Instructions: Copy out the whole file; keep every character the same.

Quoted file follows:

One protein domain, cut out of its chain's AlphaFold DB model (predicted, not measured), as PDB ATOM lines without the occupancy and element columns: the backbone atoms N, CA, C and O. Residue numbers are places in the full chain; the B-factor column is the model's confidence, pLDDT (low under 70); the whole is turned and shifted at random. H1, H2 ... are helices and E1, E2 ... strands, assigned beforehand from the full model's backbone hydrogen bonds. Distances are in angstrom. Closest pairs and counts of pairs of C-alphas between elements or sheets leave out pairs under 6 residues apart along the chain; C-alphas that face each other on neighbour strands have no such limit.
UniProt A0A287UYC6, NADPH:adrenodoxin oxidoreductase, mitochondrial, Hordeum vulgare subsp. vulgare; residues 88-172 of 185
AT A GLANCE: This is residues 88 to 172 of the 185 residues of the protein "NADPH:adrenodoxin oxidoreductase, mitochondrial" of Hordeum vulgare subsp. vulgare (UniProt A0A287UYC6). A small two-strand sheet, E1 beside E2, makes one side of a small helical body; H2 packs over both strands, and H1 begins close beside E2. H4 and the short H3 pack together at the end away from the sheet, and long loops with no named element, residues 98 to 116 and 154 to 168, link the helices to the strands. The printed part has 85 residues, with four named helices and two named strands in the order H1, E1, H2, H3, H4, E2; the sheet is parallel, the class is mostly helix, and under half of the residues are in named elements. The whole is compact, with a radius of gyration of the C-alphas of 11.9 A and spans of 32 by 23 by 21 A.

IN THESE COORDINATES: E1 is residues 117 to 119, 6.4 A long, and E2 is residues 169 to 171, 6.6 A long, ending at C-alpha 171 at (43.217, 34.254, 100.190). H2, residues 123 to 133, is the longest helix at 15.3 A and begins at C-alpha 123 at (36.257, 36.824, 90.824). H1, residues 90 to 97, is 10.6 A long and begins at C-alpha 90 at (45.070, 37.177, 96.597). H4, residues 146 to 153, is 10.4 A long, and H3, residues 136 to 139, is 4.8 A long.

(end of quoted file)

One protein domain, cut out of its chain's AlphaFold DB model (predicted, not measured), as PDB ATOM lines without the occupancy and element columns: the backbone atoms N, CA, C and O. Residue numbers are places in the full chain; the B-factor column is the model's confidence, pLDDT (low under 70); the whole is turned and shifted at random. H1, H2 ... are helices and E1, E2 ... strands, assigned beforehand from the full model's backbone hydrogen bonds. Distances are in angstrom. Closest pairs and counts of pairs of C-alphas between elements or sheets leave out pairs under 6 residues apart along the chain; C-alphas that face each other on neighbour strands have no such limit.
UniProt A0A287UYC6, NADPH:adrenodoxin oxidoreductase, mitochondrial, Hordeum vulgare subsp. vulgare; residues 88-172 of 185
AT A GLANCE: This is residues 88 to 172 of the 185 residues of the protein "NADPH:adrenodoxin oxidoreductase, mitochondrial" of Hordeum vulgare subsp. vulgare (UniProt A0A287UYC6). A small two-strand sheet, E1 beside E2, makes one side of a small helical body; H2 packs over both strands, and H1 begins close beside E2. H4 and the short H3 pack together at the end away from the sheet, and long loops with no named element, residues 98 to 116 and 154 to 168, link the helices to the strands. The printed part has 85 residues, with four named helices and two named strands in the order H1, E1, H2, H3, H4, E2; the sheet is parallel, the class is mostly helix, and under half of the residues are in named elements. The whole is compact, with a radius of gyration of the C-alphas of 11.9 A and spans of 32 by 23 by 21 A.

IN THESE COORDINATES: E1 is residues 117 to 119, 6.4 A long, and E2 is residues 169 to 171, 6.6 A long, ending at C-alpha 171 at (43.217, 34.254, 100.190). H2, residues 123 to 133, is the longest helix at 15.3 A and begins at C-alpha 123 at (36.257, 36.824, 90.824). H1, residues 90 to 97, is 10.6 A long and begins at C-alpha 90 at (45.070, 37.177, 96.597). H4, residues 146 to 153, is 10.4 A long, and H3, residues 136 to 139, is 4.8 A long.